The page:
It was during this testing that we discovered a way for an attacker to attempt to double-spend chained transactions less than 25 deep, succeed with a high probability and maintain plausible deniability, using only an off-the-shelf wallet such as Electron Cash. The merchant must follow a fairly onerous procedure to ensure he remains directly connected to the entire BCH hash power, including profit-switching miners, to protect himself. We speculate few merchants or payment providers today are doing this.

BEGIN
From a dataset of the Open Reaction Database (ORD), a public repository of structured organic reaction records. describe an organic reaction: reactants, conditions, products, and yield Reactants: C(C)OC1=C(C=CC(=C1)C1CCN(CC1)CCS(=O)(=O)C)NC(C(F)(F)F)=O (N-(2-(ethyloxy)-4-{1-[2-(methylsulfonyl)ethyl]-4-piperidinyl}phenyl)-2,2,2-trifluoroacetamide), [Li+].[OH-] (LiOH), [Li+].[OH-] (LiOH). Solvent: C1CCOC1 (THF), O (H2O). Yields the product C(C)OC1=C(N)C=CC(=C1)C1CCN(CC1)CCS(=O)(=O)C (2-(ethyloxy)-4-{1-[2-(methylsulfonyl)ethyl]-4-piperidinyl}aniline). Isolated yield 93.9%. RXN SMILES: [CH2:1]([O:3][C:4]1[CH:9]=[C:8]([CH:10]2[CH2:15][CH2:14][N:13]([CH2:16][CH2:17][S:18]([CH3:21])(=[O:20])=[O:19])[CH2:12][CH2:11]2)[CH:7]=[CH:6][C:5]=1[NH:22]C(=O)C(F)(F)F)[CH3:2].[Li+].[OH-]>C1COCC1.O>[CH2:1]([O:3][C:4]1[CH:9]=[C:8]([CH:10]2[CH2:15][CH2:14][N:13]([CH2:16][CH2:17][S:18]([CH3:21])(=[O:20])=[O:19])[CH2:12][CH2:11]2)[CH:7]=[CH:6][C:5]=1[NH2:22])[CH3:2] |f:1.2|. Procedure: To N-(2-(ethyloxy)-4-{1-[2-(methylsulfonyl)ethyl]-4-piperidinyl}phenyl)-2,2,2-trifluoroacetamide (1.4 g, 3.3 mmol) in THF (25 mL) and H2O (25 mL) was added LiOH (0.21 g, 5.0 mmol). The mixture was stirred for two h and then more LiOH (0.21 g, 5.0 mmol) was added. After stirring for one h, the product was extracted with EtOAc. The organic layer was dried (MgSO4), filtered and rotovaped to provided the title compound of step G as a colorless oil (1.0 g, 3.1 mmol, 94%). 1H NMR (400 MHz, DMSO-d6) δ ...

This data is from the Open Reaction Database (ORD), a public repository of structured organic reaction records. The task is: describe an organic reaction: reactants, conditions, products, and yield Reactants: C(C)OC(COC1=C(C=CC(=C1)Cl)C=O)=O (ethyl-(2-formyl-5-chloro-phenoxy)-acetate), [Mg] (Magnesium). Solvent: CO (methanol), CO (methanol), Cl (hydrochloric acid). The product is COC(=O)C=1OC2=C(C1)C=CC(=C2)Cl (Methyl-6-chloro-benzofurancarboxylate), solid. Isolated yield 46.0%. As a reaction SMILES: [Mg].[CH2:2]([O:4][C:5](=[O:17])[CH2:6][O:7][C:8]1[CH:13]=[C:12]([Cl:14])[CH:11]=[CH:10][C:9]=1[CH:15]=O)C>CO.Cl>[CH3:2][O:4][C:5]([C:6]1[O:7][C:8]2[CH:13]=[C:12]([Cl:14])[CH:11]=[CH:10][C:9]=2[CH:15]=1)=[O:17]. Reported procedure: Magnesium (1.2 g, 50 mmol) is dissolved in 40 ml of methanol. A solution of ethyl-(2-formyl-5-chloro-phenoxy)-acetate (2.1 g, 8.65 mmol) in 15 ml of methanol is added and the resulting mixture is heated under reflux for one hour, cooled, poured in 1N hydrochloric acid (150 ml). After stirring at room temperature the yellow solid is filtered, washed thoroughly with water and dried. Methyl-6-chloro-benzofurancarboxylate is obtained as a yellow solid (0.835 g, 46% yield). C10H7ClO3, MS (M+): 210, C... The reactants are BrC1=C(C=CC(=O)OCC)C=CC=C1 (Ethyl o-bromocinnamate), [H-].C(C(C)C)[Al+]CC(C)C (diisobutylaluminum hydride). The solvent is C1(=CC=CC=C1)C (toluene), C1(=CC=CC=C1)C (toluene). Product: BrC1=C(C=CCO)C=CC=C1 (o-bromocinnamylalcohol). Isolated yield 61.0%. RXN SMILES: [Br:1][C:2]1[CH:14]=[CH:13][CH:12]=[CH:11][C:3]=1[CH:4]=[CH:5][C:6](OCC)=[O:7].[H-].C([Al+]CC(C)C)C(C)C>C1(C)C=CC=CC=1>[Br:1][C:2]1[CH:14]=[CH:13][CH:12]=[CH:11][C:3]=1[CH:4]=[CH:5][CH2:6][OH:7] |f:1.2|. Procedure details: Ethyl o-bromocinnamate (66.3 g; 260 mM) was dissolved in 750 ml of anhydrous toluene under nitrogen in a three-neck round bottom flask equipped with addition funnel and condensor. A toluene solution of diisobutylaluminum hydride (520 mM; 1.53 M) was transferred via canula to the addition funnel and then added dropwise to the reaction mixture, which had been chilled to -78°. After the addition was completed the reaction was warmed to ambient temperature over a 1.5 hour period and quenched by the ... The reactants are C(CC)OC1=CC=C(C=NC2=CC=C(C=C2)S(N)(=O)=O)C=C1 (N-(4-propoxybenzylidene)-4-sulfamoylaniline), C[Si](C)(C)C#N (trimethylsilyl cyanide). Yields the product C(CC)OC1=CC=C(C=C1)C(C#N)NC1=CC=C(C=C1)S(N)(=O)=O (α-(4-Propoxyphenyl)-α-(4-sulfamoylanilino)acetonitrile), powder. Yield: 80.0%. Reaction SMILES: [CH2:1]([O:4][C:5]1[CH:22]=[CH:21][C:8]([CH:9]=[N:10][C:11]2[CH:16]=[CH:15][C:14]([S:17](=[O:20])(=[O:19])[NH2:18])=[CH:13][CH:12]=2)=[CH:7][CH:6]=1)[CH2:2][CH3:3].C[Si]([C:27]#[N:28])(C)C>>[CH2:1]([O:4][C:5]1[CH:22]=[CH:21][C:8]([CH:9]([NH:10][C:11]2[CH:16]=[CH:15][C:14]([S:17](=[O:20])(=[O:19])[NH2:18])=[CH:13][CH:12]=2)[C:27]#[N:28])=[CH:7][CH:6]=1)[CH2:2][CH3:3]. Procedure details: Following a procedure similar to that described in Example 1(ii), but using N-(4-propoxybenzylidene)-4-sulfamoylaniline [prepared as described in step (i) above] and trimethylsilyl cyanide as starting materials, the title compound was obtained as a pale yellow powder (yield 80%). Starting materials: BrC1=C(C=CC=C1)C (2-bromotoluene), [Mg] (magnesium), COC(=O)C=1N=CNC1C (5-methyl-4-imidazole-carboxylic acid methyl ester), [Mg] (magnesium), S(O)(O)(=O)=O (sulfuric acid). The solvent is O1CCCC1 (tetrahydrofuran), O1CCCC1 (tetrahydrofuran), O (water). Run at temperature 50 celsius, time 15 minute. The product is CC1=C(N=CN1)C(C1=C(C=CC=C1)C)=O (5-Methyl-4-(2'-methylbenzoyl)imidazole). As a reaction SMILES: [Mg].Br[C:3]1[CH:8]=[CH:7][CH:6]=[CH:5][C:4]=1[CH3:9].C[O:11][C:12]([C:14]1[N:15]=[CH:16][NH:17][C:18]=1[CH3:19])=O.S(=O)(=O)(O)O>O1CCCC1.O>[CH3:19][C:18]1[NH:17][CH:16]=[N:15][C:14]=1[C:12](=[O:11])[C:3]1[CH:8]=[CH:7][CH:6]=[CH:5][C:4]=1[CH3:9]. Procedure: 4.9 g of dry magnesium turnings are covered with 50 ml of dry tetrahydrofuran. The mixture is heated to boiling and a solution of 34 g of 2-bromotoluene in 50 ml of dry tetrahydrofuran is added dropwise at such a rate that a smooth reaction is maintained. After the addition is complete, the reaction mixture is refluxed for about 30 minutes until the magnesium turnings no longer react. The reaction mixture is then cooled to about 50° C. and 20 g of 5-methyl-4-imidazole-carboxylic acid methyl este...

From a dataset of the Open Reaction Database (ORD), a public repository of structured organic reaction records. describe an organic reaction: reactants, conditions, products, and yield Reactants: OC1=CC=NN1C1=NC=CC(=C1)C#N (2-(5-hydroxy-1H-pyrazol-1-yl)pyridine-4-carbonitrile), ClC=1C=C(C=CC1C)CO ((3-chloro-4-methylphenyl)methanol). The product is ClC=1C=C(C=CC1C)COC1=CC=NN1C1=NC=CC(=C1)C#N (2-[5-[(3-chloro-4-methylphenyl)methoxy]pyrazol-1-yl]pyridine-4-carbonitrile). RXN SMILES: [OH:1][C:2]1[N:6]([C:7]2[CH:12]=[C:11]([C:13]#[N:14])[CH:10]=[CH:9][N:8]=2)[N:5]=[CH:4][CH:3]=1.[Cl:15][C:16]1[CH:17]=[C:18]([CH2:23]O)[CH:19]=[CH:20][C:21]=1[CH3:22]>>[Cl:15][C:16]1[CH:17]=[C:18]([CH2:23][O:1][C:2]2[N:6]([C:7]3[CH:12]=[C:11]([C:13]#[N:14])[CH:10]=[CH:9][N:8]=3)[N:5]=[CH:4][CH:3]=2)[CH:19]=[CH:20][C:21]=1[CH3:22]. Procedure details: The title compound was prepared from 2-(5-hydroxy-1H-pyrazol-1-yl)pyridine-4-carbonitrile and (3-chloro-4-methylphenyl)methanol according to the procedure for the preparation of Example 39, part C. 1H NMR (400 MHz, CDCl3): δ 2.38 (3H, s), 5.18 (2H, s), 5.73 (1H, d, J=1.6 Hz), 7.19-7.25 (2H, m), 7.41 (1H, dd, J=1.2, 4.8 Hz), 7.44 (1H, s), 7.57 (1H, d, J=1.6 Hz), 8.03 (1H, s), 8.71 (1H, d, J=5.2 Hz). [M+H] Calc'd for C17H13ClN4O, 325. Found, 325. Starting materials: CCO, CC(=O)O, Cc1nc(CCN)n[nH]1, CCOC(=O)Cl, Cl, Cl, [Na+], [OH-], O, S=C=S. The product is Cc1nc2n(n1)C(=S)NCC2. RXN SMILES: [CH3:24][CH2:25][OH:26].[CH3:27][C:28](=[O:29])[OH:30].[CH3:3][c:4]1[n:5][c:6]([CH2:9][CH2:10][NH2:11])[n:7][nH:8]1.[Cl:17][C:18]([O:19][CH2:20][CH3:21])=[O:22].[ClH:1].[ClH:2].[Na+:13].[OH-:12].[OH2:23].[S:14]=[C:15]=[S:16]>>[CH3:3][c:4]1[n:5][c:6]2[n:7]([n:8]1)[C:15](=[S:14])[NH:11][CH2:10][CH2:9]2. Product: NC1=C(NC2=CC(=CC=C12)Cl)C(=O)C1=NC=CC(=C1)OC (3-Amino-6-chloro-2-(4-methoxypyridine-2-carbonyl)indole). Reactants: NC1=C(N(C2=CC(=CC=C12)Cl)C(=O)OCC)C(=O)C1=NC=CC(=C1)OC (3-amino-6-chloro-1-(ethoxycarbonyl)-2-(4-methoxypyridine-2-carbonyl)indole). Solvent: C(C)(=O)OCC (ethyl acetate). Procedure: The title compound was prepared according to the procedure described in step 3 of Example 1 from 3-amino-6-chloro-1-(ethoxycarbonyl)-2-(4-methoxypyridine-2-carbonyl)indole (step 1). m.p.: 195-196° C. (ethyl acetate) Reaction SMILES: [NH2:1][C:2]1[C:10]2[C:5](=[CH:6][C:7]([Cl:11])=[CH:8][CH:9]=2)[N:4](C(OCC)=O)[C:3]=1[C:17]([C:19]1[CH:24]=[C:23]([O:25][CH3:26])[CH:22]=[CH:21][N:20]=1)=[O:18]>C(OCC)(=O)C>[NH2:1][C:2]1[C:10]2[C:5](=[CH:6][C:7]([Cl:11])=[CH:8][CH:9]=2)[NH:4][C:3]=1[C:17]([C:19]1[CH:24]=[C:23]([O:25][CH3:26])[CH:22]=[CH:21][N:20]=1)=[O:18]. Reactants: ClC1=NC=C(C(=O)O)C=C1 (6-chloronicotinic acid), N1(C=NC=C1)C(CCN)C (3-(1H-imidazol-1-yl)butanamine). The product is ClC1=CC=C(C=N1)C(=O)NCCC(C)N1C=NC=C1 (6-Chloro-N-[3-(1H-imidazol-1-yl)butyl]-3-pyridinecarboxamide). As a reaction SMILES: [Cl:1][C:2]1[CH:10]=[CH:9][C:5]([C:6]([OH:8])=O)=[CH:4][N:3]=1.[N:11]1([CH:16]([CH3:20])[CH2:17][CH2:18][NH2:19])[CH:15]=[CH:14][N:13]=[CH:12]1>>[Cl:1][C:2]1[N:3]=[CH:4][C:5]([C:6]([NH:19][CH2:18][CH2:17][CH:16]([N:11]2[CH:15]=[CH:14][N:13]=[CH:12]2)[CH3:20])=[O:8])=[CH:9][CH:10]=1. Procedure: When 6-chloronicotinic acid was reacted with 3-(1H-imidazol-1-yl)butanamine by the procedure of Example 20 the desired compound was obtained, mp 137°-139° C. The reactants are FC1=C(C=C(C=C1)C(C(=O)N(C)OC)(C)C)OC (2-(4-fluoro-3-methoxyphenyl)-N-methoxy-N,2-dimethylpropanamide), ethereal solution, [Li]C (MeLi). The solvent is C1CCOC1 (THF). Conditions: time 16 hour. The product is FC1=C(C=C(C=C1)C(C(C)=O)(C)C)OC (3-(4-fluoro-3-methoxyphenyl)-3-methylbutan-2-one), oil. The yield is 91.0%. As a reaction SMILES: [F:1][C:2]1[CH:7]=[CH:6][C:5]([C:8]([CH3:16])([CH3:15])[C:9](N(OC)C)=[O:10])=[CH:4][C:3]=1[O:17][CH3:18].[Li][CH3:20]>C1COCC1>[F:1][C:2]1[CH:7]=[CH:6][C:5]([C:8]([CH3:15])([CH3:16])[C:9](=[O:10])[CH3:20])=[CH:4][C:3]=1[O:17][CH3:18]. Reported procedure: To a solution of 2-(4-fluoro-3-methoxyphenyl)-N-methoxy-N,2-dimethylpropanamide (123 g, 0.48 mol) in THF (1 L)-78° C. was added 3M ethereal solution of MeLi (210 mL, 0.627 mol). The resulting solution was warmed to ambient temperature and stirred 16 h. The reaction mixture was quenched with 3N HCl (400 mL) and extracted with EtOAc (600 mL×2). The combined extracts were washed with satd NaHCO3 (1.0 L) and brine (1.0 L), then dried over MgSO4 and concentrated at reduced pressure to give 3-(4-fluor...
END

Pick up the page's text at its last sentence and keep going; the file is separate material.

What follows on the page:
Today there is already a significant fraction of the network that supports very long chains of mempool transactions (typically 500), including a block explorer and Electrum servers that users can connect wallets like Electron Cash to. Managing long chains is no longer taxing on a miner using child-pays-for-parent thanks to the improvements in the CPFP algorithm that BU made. BU nodes that support long chains use Intelligent forwarding and input restrictions to make accepting deeply-chained unconfirmed transactions nearly as secure as lightly-chained transactions. A merchant can use a BU node and accept deeply-chained transactions without significant risk of double-spend fraud compared to unconfirmed transactions chained less than 25-deep. Our testing however highlighted that unconfirmed chained transactions in general (whether longer or shorter than 25) can be double-spent with high success rates by a determined attacker. Merchants must follow a fairly onerous procedure to protect themselves from such attacks.